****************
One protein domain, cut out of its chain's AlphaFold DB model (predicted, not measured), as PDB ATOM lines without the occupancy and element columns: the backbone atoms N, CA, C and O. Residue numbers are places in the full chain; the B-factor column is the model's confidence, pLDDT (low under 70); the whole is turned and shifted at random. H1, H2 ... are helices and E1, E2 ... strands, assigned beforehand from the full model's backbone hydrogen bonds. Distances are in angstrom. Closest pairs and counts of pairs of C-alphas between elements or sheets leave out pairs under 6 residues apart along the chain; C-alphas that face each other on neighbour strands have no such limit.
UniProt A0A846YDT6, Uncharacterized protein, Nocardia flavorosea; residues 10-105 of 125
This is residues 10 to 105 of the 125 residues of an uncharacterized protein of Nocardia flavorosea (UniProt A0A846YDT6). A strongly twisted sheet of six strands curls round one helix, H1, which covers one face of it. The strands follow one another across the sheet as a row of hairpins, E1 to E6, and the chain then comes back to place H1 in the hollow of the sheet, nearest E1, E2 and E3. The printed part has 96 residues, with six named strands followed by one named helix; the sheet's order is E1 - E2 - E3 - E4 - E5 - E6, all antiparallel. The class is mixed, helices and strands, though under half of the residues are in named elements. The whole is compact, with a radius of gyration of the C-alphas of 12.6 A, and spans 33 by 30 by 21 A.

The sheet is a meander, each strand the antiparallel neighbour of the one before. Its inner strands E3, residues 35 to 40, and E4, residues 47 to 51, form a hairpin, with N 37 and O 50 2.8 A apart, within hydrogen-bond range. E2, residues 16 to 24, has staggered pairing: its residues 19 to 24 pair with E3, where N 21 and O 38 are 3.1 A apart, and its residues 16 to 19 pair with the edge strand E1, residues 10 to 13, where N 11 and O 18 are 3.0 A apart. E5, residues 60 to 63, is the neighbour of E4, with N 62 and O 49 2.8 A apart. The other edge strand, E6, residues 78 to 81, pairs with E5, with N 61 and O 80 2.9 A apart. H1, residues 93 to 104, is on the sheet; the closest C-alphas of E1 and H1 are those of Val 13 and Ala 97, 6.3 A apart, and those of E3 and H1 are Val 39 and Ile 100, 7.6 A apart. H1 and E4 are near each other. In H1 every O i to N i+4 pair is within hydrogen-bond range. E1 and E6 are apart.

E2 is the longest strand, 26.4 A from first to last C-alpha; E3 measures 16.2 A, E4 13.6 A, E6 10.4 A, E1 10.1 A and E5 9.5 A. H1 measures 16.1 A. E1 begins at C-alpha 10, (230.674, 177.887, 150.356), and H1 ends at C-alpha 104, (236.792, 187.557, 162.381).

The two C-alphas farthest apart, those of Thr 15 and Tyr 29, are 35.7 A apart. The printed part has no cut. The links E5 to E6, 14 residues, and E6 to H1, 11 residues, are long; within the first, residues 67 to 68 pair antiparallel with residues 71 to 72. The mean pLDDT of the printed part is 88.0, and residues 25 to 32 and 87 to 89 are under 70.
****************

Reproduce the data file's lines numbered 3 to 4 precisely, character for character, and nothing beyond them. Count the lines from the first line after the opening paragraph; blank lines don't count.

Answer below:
The sheet is a meander, each strand the antiparallel neighbour of the one before. Its inner strands E3, residues 35 to 40, and E4, residues 47 to 51, form a hairpin, with N 37 and O 50 2.8 A apart, within hydrogen-bond range. E2, residues 16 to 24, has staggered pairing: its residues 19 to 24 pair with E3, where N 21 and O 38 are 3.1 A apart, and its residues 16 to 19 pair with the edge strand E1, residues 10 to 13, where N 11 and O 18 are 3.0 A apart. E5, residues 60 to 63, is the neighbour of E4, with N 62 and O 49 2.8 A apart. The other edge strand, E6, residues 78 to 81, pairs with E5, with N 61 and O 80 2.9 A apart. H1, residues 93 to 104, is on the sheet; the closest C-alphas of E1 and H1 are those of Val 13 and Ala 97, 6.3 A apart, and those of E3 and H1 are Val 39 and Ile 100, 7.6 A apart. H1 and E4 are near each other. In H1 every O i to N i+4 pair is within hydrogen-bond range. E1 and E6 are apart.

E2 is the longest strand, 26.4 A from first to last C-alpha; E3 measures 16.2 A, E4 13.6 A, E6 10.4 A, E1 10.1 A and E5 9.5 A. H1 measures 16.1 A. E1 begins at C-alpha 10, (230.674, 177.887, 150.356), and H1 ends at C-alpha 104, (236.792, 187.557, 162.381).